You know, early on in my injury, I let go of the idea of waiting to be normal again, or waiting to heal to feel okay. Instead, I embraced a mentality that being able to do something is enough to be able to be a full person and to be powerful. That instead of focusing on what’s not available to me, starting with the curiosity of what I can do and moving with that. What I can do right now, is I can make art.
For the last six months I’ve been just fully investing myself in artistic practice. I have two studios now. I’ve had multiple shows. I work with a gallerist, and just last month I cleared over $15,000 in art sales and managed to support myself.
I think without the provocation of a physical injury and the inability to do anything else, I would have never given myself the luxury of fully going for it, and fully committing. And so while I would never opt in to having a spinal cord injury, definitely not a box I would check. It has not been a negative experience.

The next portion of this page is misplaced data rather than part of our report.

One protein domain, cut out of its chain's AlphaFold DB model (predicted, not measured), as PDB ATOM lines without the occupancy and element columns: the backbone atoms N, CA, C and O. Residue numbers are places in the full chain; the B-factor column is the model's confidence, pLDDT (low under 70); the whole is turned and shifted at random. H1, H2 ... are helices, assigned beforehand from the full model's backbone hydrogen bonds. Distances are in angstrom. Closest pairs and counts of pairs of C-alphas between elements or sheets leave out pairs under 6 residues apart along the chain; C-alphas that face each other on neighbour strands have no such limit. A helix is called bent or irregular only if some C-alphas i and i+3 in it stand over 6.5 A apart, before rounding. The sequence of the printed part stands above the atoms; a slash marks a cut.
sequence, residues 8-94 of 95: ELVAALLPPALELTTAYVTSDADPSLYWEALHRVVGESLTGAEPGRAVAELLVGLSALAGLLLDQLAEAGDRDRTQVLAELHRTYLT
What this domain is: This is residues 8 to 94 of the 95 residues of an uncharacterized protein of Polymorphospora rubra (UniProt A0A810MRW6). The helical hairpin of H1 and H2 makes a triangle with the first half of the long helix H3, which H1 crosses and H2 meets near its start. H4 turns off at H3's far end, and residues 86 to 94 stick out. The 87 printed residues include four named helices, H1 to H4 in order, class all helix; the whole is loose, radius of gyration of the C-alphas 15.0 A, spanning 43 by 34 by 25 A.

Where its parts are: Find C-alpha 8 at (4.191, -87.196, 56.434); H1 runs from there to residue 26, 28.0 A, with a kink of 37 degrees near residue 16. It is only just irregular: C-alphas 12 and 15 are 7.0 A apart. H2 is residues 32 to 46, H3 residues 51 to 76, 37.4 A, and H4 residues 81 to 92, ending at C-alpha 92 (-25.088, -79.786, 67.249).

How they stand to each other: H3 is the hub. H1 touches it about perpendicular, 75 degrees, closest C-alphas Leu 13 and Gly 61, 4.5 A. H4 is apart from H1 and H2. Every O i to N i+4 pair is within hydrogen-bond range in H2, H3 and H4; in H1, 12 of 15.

We’re talking because of this spinal cord injury. I am now a successful artist because of a spinal cord injury. I am getting paid to speak at large companies because of the spinal cord injury.
My life has blossomed in a way that I could have never expected. It’s blossomed also because I allowed it to, because I saw potential rather than limitation. I think that’s a great challenge to anybody listening: Start with what you can do, rather than what you wish you could do. And move with that and give yourself to it.
As an artist, lines and boundaries create shapes, and shapes are the precondition for beauty. The limitations in our lives are the lines they create a beautiful life and a life with shape and direction.
Anja: Nice, I like that.
Matthew: I’m also trying to be a poet.
[laughter]Anja: You’re getting there. I had my notes somewhere, you said the canvas is treated as an arena for action, rather than a window for representation. What do you mean by that?